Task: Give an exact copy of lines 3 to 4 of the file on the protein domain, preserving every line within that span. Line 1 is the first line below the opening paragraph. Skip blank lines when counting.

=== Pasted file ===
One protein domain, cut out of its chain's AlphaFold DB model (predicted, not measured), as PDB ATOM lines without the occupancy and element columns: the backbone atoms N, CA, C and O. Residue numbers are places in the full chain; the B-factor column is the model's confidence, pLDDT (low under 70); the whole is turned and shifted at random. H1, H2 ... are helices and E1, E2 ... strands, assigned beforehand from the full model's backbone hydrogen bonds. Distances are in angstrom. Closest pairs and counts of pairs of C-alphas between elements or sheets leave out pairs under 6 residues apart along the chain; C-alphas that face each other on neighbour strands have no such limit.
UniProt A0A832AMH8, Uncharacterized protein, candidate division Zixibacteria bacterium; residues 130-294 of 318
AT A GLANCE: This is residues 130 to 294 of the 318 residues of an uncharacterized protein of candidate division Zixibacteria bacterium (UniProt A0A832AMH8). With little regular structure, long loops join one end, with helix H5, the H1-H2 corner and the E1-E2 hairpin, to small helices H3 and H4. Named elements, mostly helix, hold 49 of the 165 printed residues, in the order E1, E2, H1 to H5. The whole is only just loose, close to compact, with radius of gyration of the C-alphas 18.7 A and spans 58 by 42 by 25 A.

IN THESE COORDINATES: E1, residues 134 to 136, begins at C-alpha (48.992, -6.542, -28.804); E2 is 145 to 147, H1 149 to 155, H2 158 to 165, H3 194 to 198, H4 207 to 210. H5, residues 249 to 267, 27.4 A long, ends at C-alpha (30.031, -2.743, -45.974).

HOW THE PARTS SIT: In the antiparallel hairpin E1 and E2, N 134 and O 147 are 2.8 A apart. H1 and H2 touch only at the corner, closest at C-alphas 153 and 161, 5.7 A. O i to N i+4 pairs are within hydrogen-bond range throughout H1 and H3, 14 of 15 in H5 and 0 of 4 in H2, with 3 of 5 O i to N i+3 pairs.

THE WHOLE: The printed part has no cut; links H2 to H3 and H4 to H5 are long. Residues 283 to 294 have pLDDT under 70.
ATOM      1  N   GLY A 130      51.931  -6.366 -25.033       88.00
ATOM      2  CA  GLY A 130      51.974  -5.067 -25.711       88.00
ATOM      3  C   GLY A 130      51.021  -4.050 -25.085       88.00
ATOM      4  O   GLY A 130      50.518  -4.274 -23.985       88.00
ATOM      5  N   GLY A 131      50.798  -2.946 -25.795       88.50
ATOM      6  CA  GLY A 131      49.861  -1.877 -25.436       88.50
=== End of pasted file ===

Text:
IN THESE COORDINATES: E1, residues 134 to 136, begins at C-alpha (48.992, -6.542, -28.804); E2 is 145 to 147, H1 149 to 155, H2 158 to 165, H3 194 to 198, H4 207 to 210. H5, residues 249 to 267, 27.4 A long, ends at C-alpha (30.031, -2.743, -45.974).

HOW THE PARTS SIT: In the antiparallel hairpin E1 and E2, N 134 and O 147 are 2.8 A apart. H1 and H2 touch only at the corner, closest at C-alphas 153 and 161, 5.7 A. O i to N i+4 pairs are within hydrogen-bond range throughout H1 and H3, 14 of 15 in H5 and 0 of 4 in H2, with 3 of 5 O i to N i+3 pairs.